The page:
Strategies for Coping with Panic Attacks.

I’ve suffered from panic attacks all my adult life and possibly most of my childhood too, although I didn’t actually know what a panic attack was until my I reached my mid twenties. I was experiencing these terrifying episodes, I knew something was very wrong, I just didn’t know what it was. At my worst I was experiencing multiple panic attacks a day. I would just succeed in calming myself down from one panic attack, when a physical symptom like pain or dizziness, or an anxious thought would trigger another. This could go on for hours, sometimes all night.

What are Panic Attacks?

For anyone who hasn’t experienced a panic attack, you feel like you are going to die. I know that sounds melodramatic, but it’s the only way I can describe it. Your mind races out of control. Your thoughts dart around without any coherent message. It’s like having a weeks worth of anxious thoughts in the space of a few minutes. Your mind is bombarded, attacked. You feel like the world is closing in on you, it’s suffocating. Rational thoughts are replaced by irrational ones, you think everyone is staring at you, you think this feeling will go on forever and you think this is the end of the world.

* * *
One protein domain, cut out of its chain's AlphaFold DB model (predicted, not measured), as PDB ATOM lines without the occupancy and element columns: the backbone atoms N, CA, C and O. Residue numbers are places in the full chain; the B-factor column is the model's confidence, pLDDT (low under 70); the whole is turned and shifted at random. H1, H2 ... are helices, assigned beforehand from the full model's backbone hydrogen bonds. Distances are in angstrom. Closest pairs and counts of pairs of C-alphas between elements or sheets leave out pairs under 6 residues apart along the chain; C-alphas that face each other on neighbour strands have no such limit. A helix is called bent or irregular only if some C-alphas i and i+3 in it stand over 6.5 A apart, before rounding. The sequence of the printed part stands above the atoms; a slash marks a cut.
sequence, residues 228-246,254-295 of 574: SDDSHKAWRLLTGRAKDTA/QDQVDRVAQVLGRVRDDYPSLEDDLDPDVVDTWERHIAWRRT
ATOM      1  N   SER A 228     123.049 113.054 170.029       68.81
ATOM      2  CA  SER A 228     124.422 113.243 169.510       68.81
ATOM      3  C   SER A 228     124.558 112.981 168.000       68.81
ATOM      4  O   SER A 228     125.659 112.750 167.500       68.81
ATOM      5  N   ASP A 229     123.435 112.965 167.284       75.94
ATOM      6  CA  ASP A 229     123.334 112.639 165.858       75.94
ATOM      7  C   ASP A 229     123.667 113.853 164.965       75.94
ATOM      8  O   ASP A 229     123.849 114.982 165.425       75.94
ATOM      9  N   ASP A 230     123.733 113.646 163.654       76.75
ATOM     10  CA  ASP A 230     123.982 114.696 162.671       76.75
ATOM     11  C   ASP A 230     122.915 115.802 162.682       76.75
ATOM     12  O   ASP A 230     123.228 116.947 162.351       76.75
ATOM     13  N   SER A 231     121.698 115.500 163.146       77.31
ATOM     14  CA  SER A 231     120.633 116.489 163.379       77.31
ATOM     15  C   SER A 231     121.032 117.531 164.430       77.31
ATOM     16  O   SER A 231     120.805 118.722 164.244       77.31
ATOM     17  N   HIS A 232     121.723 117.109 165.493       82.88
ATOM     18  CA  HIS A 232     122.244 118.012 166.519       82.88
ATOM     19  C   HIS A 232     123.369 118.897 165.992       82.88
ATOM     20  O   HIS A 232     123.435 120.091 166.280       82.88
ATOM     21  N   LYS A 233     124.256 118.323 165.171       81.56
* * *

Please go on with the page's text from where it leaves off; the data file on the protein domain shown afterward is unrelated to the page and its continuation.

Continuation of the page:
Along with these thoughts there are the physical symptoms. You go through what’s called the fight or flight response. The fight or flight response refers to a specific biochemical reaction that both humans and animals experience during intense stress or fear. The sympathetic nervous system releases hormones that cause changes to occur throughout the body. Your heart races as adrenaline pumps around your body.

  • Your heart rate increases.
  • You may start to sweat.
  • Your hands could start shaking.
  • Your vision may go blurred.
  • Hearing can become distorted.
  • Your skin can feel like its burning.
  • Chest tightens.
  • You feel sick.